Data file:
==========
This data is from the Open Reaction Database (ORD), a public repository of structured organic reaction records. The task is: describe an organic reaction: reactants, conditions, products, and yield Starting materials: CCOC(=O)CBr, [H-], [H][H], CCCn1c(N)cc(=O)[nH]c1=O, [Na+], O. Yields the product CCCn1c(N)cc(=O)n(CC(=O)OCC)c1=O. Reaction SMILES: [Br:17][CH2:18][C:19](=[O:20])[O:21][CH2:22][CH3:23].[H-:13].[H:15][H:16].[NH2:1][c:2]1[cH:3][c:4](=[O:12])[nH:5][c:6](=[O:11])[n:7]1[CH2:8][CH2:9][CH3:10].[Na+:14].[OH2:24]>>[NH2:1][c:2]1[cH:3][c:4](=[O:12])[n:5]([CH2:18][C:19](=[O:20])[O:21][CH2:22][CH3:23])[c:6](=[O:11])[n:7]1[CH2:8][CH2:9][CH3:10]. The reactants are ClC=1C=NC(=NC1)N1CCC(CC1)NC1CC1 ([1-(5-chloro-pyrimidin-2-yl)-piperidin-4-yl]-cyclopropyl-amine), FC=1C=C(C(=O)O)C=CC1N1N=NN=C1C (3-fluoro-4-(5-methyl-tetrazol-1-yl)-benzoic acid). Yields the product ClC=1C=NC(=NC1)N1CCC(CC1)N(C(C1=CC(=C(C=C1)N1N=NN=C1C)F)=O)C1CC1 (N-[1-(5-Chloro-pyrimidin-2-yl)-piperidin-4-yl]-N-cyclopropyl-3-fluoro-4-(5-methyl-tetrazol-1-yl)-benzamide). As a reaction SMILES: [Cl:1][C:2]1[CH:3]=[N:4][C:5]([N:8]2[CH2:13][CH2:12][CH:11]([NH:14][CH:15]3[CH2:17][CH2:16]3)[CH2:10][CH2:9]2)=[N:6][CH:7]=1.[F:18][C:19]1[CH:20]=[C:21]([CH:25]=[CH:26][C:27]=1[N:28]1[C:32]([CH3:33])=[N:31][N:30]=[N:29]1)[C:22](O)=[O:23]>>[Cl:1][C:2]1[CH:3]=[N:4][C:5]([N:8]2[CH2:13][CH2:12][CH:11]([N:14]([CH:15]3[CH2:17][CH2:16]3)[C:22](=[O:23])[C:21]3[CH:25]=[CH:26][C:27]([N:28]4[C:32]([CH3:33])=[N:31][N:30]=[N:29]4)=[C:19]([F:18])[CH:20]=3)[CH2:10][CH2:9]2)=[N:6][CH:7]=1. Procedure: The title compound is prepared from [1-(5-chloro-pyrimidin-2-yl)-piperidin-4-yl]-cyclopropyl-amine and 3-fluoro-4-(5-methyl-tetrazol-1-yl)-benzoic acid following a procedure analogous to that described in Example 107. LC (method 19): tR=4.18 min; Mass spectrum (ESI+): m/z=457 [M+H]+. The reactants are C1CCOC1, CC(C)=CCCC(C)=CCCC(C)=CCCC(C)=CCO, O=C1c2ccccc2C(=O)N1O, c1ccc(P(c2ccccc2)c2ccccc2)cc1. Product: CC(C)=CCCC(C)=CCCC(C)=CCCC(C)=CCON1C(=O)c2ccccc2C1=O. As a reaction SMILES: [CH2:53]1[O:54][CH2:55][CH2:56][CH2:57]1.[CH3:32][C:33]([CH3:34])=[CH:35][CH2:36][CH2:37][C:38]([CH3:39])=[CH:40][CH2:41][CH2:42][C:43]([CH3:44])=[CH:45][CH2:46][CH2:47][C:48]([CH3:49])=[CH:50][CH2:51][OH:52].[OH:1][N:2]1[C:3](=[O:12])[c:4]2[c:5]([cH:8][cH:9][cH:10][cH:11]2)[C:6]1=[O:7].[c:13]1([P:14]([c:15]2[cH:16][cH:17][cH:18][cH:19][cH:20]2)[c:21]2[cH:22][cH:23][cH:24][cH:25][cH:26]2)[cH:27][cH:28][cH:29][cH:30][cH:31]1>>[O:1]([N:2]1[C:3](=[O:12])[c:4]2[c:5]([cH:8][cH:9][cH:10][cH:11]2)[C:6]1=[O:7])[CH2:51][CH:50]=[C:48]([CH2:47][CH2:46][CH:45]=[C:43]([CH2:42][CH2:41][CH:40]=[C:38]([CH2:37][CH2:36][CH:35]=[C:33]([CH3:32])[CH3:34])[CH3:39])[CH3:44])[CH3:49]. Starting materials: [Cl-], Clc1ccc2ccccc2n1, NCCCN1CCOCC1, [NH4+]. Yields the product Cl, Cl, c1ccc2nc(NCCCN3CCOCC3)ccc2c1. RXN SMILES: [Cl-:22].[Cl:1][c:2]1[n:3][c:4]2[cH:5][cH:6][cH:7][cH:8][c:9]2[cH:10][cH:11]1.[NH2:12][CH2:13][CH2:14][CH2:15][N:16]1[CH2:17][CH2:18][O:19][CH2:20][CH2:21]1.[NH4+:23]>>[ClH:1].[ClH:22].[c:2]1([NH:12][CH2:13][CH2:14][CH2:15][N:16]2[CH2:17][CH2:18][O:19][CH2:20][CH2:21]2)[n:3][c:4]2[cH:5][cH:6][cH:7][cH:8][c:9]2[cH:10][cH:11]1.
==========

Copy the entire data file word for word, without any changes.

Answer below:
This data is from the Open Reaction Database (ORD), a public repository of structured organic reaction records. The task is: describe an organic reaction: reactants, conditions, products, and yield Starting materials: CCOC(=O)CBr, [H-], [H][H], CCCn1c(N)cc(=O)[nH]c1=O, [Na+], O. Yields the product CCCn1c(N)cc(=O)n(CC(=O)OCC)c1=O. Reaction SMILES: [Br:17][CH2:18][C:19](=[O:20])[O:21][CH2:22][CH3:23].[H-:13].[H:15][H:16].[NH2:1][c:2]1[cH:3][c:4](=[O:12])[nH:5][c:6](=[O:11])[n:7]1[CH2:8][CH2:9][CH3:10].[Na+:14].[OH2:24]>>[NH2:1][c:2]1[cH:3][c:4](=[O:12])[n:5]([CH2:18][C:19](=[O:20])[O:21][CH2:22][CH3:23])[c:6](=[O:11])[n:7]1[CH2:8][CH2:9][CH3:10]. The reactants are ClC=1C=NC(=NC1)N1CCC(CC1)NC1CC1 ([1-(5-chloro-pyrimidin-2-yl)-piperidin-4-yl]-cyclopropyl-amine), FC=1C=C(C(=O)O)C=CC1N1N=NN=C1C (3-fluoro-4-(5-methyl-tetrazol-1-yl)-benzoic acid). Yields the product ClC=1C=NC(=NC1)N1CCC(CC1)N(C(C1=CC(=C(C=C1)N1N=NN=C1C)F)=O)C1CC1 (N-[1-(5-Chloro-pyrimidin-2-yl)-piperidin-4-yl]-N-cyclopropyl-3-fluoro-4-(5-methyl-tetrazol-1-yl)-benzamide). As a reaction SMILES: [Cl:1][C:2]1[CH:3]=[N:4][C:5]([N:8]2[CH2:13][CH2:12][CH:11]([NH:14][CH:15]3[CH2:17][CH2:16]3)[CH2:10][CH2:9]2)=[N:6][CH:7]=1.[F:18][C:19]1[CH:20]=[C:21]([CH:25]=[CH:26][C:27]=1[N:28]1[C:32]([CH3:33])=[N:31][N:30]=[N:29]1)[C:22](O)=[O:23]>>[Cl:1][C:2]1[CH:3]=[N:4][C:5]([N:8]2[CH2:13][CH2:12][CH:11]([N:14]([CH:15]3[CH2:17][CH2:16]3)[C:22](=[O:23])[C:21]3[CH:25]=[CH:26][C:27]([N:28]4[C:32]([CH3:33])=[N:31][N:30]=[N:29]4)=[C:19]([F:18])[CH:20]=3)[CH2:10][CH2:9]2)=[N:6][CH:7]=1. Procedure: The title compound is prepared from [1-(5-chloro-pyrimidin-2-yl)-piperidin-4-yl]-cyclopropyl-amine and 3-fluoro-4-(5-methyl-tetrazol-1-yl)-benzoic acid following a procedure analogous to that described in Example 107. LC (method 19): tR=4.18 min; Mass spectrum (ESI+): m/z=457 [M+H]+. The reactants are C1CCOC1, CC(C)=CCCC(C)=CCCC(C)=CCCC(C)=CCO, O=C1c2ccccc2C(=O)N1O, c1ccc(P(c2ccccc2)c2ccccc2)cc1. Product: CC(C)=CCCC(C)=CCCC(C)=CCCC(C)=CCON1C(=O)c2ccccc2C1=O. As a reaction SMILES: [CH2:53]1[O:54][CH2:55][CH2:56][CH2:57]1.[CH3:32][C:33]([CH3:34])=[CH:35][CH2:36][CH2:37][C:38]([CH3:39])=[CH:40][CH2:41][CH2:42][C:43]([CH3:44])=[CH:45][CH2:46][CH2:47][C:48]([CH3:49])=[CH:50][CH2:51][OH:52].[OH:1][N:2]1[C:3](=[O:12])[c:4]2[c:5]([cH:8][cH:9][cH:10][cH:11]2)[C:6]1=[O:7].[c:13]1([P:14]([c:15]2[cH:16][cH:17][cH:18][cH:19][cH:20]2)[c:21]2[cH:22][cH:23][cH:24][cH:25][cH:26]2)[cH:27][cH:28][cH:29][cH:30][cH:31]1>>[O:1]([N:2]1[C:3](=[O:12])[c:4]2[c:5]([cH:8][cH:9][cH:10][cH:11]2)[C:6]1=[O:7])[CH2:51][CH:50]=[C:48]([CH2:47][CH2:46][CH:45]=[C:43]([CH2:42][CH2:41][CH:40]=[C:38]([CH2:37][CH2:36][CH:35]=[C:33]([CH3:32])[CH3:34])[CH3:39])[CH3:44])[CH3:49]. Starting materials: [Cl-], Clc1ccc2ccccc2n1, NCCCN1CCOCC1, [NH4+]. Yields the product Cl, Cl, c1ccc2nc(NCCCN3CCOCC3)ccc2c1. RXN SMILES: [Cl-:22].[Cl:1][c:2]1[n:3][c:4]2[cH:5][cH:6][cH:7][cH:8][c:9]2[cH:10][cH:11]1.[NH2:12][CH2:13][CH2:14][CH2:15][N:16]1[CH2:17][CH2:18][O:19][CH2:20][CH2:21]1.[NH4+:23]>>[ClH:1].[ClH:22].[c:2]1([NH:12][CH2:13][CH2:14][CH2:15][N:16]2[CH2:17][CH2:18][O:19][CH2:20][CH2:21]2)[n:3][c:4]2[cH:5][cH:6][cH:7][cH:8][c:9]2[cH:10][cH:11]1.